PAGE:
Lawpath Blog
How to Start a Charity

How to Start a Charity

Starting a charity can help you live out your passions and dreams. Find out about the 4 basic steps you should know to start your own charity.

8th July 2021
Reading Time: 2 minutes

Starting a charity can be beneficial in so many ways. From strengthening your personal passions and beliefs to giving back to the community and gaining public recognition. Not only that but there are financial benefits of starting a charity. You can actually deduct charitable donations from your taxable income.

So let’s dive into the question you’re really here for. How do you start a charity? Let me take you through some basics.

Step 1: Know the type of charity you want to start

There are already so many different charities: animal charities, health charities, education charities, religious charities, environmental charities and so much more. Really think about which charity you feel most passionate about to give back. You can use Search the ACNC Charity Register to find already registered charities. Who knows? You may think you want to register one on your own or actually, support the already existing charities.

Step 2: Decide on your charity’s purpose and mission

This is the most important step because without a mission statement, charities cannot exist. So, grab a piece of pen and paper and answer the following questions:

  • What do you want to achieve with your charity? How will you achieve this?
  • What are your top 3 core values? How will you ensure adherence to these values?
  • Why is there a need for this charity?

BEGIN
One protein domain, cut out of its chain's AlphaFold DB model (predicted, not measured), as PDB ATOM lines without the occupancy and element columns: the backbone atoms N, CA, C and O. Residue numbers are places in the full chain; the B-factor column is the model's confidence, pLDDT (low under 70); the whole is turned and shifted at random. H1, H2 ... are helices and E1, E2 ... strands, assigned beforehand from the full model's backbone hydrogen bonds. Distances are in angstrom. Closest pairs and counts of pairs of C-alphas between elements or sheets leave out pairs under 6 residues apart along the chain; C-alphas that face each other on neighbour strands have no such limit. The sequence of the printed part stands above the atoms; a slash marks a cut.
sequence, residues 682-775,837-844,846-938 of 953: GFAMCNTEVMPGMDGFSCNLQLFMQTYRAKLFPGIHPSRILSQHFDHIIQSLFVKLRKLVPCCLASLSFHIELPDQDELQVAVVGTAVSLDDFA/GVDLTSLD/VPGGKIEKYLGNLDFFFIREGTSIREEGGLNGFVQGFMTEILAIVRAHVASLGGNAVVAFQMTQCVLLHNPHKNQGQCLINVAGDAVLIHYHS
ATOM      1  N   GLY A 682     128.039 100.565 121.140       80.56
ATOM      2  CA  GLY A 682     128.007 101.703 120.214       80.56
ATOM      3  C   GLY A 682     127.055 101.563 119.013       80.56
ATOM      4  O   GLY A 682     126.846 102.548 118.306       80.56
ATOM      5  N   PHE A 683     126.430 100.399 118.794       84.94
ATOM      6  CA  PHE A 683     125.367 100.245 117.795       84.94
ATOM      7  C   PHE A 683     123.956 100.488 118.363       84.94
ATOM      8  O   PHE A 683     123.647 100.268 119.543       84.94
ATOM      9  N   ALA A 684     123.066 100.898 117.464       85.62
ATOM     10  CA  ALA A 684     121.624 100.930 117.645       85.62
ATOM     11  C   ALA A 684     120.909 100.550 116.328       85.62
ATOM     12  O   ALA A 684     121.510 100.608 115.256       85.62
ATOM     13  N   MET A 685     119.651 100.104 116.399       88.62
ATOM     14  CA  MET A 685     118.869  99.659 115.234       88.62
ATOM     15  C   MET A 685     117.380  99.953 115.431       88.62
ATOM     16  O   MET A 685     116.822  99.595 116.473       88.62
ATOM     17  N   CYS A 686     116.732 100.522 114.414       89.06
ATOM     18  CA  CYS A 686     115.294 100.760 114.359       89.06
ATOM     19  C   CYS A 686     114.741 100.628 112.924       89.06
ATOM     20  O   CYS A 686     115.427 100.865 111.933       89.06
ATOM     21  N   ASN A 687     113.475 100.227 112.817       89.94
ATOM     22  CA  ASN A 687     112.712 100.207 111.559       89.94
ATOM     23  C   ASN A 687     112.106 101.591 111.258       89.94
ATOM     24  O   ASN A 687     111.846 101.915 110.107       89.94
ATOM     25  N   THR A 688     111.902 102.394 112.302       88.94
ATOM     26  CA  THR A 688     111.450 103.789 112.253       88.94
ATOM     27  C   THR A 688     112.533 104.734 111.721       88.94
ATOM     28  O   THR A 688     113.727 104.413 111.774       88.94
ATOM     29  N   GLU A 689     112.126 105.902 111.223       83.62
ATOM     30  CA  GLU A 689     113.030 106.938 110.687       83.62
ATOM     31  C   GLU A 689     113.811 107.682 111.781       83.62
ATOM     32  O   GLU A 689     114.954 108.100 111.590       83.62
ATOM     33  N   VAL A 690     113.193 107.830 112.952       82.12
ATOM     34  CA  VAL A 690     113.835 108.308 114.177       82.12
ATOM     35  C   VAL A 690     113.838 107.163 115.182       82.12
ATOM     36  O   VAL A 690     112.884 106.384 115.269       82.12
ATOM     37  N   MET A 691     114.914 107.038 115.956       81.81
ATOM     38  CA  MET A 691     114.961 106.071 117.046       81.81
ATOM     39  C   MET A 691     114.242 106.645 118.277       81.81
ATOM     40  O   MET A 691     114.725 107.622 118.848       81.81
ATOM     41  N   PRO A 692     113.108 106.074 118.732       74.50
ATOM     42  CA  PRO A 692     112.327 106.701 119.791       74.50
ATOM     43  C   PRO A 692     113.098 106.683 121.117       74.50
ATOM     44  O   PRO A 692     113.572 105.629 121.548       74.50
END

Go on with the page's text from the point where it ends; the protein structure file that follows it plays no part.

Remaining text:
• Who will benefit from this charity?
  • How long will this charity last for?

These are just the basics. You should have a detailed answer to these questions to form the purpose and mission of your chosen charity. The Charities Act 2013 (Cth) lists 12 charitable purposes that you can also consider:

  1. Advancing health
  2. Advancing education
  3. Promoting social/public welfare
  4. Advancing religion
  5. Advancing culture
  6. Promoting reconciliation, mutual respect and tolerance between groups of individuals in Australia
  7. Promoting/protecting human rights
  8. Advancing the security/safety of Australia
  9. Preventing/relieving the suffering of animals
  10. Advancing the natural environment
  11. Promoting/opposing a change to any matter established by law, policy or practice in the Commonwealth, a state, a territory or another country
  12. Other similar purposes ‘beneficial to the general public’

These 12 purposes could also help you in Step 1) to decide what type of charity you want to operate. Read more about how to choose an appropriate structure here.

Step 3: How and where will you gather resources?

Understandably, you may be responsible to cover some start-up costs. Some resources you should consider are: volunteers/staff members to be hired, equipments and any ongoing costs such as rent, insurance and supplier costs. Have a clear idea of how you will cover both start-up and ongoing costs and plan your charity according to your budget.

Step 4: Understand legal obligations to start a charity

Choosing an appropriate legal structure for your charity is so important. This will affect the legal identity, governance structure and liabilities of your chosen charity. You can choose either an incorporated structure or unincorporated structure. Now do a thorough research and understand the pros and cons of each structure. For this step, it may be helpful to get Professional Advice.

Key Takeaways

Starting a charity can be so beneficial in various ways. You can pursue your personal passions that you have always dreamt of achieving and benefit the society as a result! But without careful planning and research, it’ll be hard for your charity to be longstanding. Consider getting professional advice, understand your legal obligations and ensure you understand your charity’s mission and purpose.

Don’t know where to start?
Contact a Lawpath consultant on 1800 529 728 to learn more about customising legal documents and obtaining a fixed-fee quote from Australia’s largest legal marketplace.

Julie Hwang

Julie is a Legal Technology Intern at Lawpath. She is currently studying Bachelor of Laws and Commerce at the University of Sydney. She's interested in how technology can shape the future legal industry.